In Reply to: Re: Stay too long at the fair posted by Brian from Shawnee on January 21, 2009 at 13:51:
: : : : : : What's the origin of: 'stay too long at the fair'?
: : : : : I couldn't find it in my references. I think the origin comes from staying too long at the once-a-year carnival, county fair, etc., to the point a person is dazzled and unsatisfied with ordinary life. But a search online gave another meaning, "don't stay too long at the fair," quit when you're ahead.
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: : : : ........ and possibly before you upset the folks back home - including a worried / suspicious girlfriend. There's an old song (too chintzy to be called a folksong, more a children's song):
: : : : http://en.wikipedia.org/wiki/Johnny's_So_Long_At_The_Fair. Dated 1770s in the UK, 1790s in US.
: : : I thought there was a song -- searched lyrics + stay too long at the fair. Didn't find anything.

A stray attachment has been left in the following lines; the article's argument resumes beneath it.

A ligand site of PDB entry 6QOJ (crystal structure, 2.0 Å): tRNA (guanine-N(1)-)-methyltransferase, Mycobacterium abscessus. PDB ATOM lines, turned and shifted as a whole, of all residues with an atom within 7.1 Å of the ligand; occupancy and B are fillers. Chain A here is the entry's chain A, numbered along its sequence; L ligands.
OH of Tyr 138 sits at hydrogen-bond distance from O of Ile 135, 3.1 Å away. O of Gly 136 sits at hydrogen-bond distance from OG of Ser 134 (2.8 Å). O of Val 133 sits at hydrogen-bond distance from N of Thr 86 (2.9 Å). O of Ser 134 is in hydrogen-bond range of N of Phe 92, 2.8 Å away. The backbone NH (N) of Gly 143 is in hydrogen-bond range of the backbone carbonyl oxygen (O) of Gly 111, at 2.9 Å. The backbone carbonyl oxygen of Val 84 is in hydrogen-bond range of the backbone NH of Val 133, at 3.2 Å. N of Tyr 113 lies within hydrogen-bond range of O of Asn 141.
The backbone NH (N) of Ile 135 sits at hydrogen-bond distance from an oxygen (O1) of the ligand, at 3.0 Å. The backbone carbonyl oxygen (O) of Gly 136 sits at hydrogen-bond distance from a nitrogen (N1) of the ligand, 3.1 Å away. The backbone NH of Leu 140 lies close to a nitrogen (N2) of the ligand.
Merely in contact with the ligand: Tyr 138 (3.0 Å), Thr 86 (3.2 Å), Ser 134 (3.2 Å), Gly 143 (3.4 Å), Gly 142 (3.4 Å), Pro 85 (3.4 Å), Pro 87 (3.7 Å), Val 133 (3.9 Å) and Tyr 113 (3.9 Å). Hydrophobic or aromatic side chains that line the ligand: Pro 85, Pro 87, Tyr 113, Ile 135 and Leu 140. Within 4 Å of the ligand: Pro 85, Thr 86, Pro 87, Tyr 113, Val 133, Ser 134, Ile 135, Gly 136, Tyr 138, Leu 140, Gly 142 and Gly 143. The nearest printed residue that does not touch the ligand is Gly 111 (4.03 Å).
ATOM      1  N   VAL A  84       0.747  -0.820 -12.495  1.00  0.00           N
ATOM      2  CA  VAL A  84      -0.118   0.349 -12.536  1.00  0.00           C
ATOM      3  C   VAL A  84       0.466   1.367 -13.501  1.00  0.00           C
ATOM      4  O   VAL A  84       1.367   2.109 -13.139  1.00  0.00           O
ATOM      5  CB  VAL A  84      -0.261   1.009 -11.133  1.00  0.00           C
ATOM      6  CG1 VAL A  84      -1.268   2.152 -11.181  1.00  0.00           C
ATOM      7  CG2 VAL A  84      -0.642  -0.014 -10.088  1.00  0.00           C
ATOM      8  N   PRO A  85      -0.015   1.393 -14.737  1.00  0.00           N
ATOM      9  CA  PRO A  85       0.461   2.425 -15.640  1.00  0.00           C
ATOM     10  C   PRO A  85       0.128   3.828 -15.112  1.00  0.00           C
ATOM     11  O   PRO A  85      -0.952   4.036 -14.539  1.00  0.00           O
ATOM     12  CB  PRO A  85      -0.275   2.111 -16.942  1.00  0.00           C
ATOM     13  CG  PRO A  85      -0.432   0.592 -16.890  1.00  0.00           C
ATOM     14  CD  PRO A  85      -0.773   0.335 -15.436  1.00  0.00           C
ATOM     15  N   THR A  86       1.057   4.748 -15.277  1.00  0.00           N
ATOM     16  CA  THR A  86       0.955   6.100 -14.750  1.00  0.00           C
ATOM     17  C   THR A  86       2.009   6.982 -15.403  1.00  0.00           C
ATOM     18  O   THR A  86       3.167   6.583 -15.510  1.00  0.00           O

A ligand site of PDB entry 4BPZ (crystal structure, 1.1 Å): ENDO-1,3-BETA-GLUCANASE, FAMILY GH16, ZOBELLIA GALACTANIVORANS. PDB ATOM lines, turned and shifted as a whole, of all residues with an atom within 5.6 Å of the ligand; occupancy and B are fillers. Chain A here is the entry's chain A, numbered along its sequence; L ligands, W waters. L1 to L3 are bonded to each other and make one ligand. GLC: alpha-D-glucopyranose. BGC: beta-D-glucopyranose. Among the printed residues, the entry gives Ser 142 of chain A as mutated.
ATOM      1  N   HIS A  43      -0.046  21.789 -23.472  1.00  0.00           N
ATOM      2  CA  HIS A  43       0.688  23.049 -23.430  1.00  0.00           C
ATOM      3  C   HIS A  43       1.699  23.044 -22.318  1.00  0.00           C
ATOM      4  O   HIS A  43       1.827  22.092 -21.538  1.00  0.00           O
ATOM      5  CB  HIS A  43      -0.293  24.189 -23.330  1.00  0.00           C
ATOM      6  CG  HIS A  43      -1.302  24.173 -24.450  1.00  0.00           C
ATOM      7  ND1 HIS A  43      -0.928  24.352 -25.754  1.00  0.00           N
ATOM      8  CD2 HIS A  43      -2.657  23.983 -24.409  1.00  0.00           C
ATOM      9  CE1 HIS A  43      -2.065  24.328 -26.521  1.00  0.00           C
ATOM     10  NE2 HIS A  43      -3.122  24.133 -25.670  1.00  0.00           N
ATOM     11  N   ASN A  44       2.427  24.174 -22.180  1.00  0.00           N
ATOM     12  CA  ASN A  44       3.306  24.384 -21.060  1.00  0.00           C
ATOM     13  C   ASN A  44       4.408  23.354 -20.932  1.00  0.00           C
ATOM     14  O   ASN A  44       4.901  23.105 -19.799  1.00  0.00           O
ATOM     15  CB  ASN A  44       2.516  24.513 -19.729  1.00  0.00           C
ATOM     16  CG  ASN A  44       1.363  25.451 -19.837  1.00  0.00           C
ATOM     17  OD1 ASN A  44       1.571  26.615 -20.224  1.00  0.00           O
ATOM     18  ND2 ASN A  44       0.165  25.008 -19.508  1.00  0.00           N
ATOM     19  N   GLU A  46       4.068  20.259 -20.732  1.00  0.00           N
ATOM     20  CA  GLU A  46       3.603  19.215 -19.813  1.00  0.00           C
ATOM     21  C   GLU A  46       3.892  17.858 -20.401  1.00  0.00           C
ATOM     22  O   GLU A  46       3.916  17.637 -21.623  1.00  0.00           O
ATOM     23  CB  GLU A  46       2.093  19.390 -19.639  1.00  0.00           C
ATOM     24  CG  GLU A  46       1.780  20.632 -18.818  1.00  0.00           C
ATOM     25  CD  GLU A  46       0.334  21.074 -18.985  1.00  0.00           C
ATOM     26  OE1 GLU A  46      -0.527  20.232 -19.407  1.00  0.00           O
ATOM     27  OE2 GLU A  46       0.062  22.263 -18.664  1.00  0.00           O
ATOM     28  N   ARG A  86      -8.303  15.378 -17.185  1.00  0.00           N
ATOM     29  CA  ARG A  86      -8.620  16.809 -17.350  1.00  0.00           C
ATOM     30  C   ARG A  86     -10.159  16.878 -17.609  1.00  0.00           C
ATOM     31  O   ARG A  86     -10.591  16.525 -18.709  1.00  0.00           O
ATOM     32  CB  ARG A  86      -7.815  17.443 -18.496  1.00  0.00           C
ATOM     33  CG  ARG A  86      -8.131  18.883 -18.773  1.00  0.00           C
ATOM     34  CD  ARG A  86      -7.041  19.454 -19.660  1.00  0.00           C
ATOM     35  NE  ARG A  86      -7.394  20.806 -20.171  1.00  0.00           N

: : "Have I Stayed Too Long at the Fair?" sung by Barbra Streisand circa 1963 written by Billy Barnes.
: I googled "too long at the fair"+"lyrics" found two songs. There is a Bonnie Raitt song and a Barbra Streisand song with similar titles but different lyrics. Both question whether they have stayed too long at the fair.
: There is also a line in Tom Waits' Downtown Train that goes "They stay at the carnival, but they'll never win you back".
: So, if you stay too long at the fair or carnival you're just sad and pathetic and you didn't get a kiss or the brass ring.
Or, like a child past the fill-level for pleasurable stimulation, the surfeit of fun turns you cranky, irritable, vaguely dissatisfied ... should have left an hour ago and carried the good feeling away with you: now, instead, you've stayed too long at the fair ....